The feature films, DVD and video clips, readings and other course materials will cover a variety of fields and themes ranging from popular culture, contemporary social issues and history to classical music, art, and literature.

Course requirements include daily homework assignments (reading, writing, learning vocabulary, practicing grammar, watching movies etc.), regular attendance and participation, tests (including two informal oral tests), quizzes, and the Gateway Vocabulary Test. Instead of a final examination, students will work in groups to produce short videos, which will be screened on the last day of classes.

Required Texts:

  • Adriana Borra & Ruth Mader-Koltay: German Through Film. ISBN: 0-300-10950-4
  • Thomas Brussig: Am kürzeren Ende der Sonnenallee — Easy Reader Series, ISBN: 3126756891 Note: You will need this specific edited version
  • Franz Kafka [edited by Achim Seiffarth]: Die Verwandlung, [Book & CD], ISBN: 88-7754-808-8 Note: You will need this specific edited version
  • Coursepack (CP) (Available at Excel; 1117 South University; 996-1500)

Recommended Grammar Text

All the grammar you are required to know is in the coursepack and on the web, but this book is an excellent reference:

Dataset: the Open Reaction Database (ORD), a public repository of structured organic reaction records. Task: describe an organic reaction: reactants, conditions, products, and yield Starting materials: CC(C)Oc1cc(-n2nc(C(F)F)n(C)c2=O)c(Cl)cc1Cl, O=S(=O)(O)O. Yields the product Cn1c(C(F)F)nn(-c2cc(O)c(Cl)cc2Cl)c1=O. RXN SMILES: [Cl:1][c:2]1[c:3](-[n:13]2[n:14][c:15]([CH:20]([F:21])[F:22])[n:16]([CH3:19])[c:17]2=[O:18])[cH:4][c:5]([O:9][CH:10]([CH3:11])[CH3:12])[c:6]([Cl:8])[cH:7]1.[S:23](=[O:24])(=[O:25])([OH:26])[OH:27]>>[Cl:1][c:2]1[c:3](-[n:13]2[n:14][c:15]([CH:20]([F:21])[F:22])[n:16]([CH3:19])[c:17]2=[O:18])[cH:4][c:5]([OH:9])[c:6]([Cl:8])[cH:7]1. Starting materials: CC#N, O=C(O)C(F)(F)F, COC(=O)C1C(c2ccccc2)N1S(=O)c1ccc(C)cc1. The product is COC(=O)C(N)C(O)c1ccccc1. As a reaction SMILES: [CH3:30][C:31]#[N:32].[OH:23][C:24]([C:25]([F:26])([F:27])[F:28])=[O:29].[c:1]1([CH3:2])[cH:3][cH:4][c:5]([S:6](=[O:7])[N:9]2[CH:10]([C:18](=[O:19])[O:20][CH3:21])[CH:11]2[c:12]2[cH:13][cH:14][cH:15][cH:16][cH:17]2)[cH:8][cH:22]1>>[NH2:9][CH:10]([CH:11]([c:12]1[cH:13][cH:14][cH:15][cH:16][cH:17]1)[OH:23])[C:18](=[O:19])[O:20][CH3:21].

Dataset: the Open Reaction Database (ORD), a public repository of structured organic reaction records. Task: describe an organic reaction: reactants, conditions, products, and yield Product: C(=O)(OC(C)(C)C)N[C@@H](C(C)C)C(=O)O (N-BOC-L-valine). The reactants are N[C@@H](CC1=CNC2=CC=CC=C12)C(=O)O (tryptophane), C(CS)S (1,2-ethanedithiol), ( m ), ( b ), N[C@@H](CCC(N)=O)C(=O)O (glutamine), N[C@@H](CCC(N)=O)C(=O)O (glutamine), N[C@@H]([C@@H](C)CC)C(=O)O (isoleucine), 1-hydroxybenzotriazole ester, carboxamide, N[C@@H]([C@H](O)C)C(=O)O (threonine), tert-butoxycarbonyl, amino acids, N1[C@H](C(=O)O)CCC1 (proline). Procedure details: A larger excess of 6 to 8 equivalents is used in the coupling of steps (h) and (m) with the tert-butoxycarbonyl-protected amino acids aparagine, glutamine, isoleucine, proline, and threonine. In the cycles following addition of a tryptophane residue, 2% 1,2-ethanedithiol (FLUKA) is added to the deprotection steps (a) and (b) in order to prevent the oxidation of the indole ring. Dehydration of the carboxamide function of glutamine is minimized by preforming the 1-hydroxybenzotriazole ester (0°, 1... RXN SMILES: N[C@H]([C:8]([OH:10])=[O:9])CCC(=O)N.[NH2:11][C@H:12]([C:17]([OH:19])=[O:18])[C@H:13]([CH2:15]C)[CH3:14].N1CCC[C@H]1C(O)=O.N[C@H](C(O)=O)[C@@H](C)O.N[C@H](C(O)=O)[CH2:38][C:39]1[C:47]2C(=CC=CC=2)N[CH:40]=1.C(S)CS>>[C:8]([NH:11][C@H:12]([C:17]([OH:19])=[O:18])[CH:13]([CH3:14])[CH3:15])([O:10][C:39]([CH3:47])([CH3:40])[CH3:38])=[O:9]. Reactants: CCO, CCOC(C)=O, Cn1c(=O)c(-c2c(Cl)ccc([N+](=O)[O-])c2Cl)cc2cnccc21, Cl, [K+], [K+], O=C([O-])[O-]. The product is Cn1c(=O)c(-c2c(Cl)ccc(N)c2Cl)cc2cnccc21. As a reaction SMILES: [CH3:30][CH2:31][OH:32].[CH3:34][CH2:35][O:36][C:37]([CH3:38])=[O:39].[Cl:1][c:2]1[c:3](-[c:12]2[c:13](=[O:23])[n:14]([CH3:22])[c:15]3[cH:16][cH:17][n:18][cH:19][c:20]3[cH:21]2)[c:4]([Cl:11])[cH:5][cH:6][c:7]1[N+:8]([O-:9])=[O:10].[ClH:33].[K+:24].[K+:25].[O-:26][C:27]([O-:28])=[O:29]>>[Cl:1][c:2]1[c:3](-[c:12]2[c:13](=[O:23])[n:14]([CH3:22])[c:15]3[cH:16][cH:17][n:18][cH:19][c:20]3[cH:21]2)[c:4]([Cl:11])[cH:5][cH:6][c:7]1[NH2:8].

• Rankin/Wells. Handbuch zur deutschen Grammatik (grammar text), 4th Edition (G)

Recommended Texts for "Language Learning Journals"

Please wait for information in class on the "Language Learning Journal" before you decide if you want to buy one of these.

  • Hans Peter Richter: Damals war es Friedrich ISBN: 3423078006
  • Adalbert von Chamisso: Peter Schlemihls wundersame Geschichte [Lesen leicht gemacht Series] ISBN: 3125592208
  • J.K. Rowling: Harry Potter und der Stein der Weisen
  • C.R. Goedsche: Cultural Graded Reader: Heine ISBN: 0442220383 Unfortunately, this text has been out of print for some time ==> we cannot order copies for the bookstores. If you are interested in it, you should be able to find a used copy online, e.g. via!

Other Recommended Texts

  • Webster's New World German Dictionary, Concise Edition ($14, orange; conventional dictionary with >100,000 entries)
  • Harper Collins Beginner's German Dictionary, 2nd ed. 10,000 (??) entries, lots of helpful usage examples, especially easy to read and use.
  • PONS Basiswörterbuch Deutsch als Fremdsprache (Green German-German dictionary. 8,000 entries + 1,500 idioms and much more usage information than a regular dictionary)
  • Zorach & Melin: English Grammar for Students of German, 4th ed.
  • Brown: A Practical Guide to Language Learning

GERMAN 230 - Intensive Second-Year Course
Schedule Listing
201 (REC)
MTuWTh 10:00AM - 12:00PM
MTuWTh 1:00PM - 3:00PM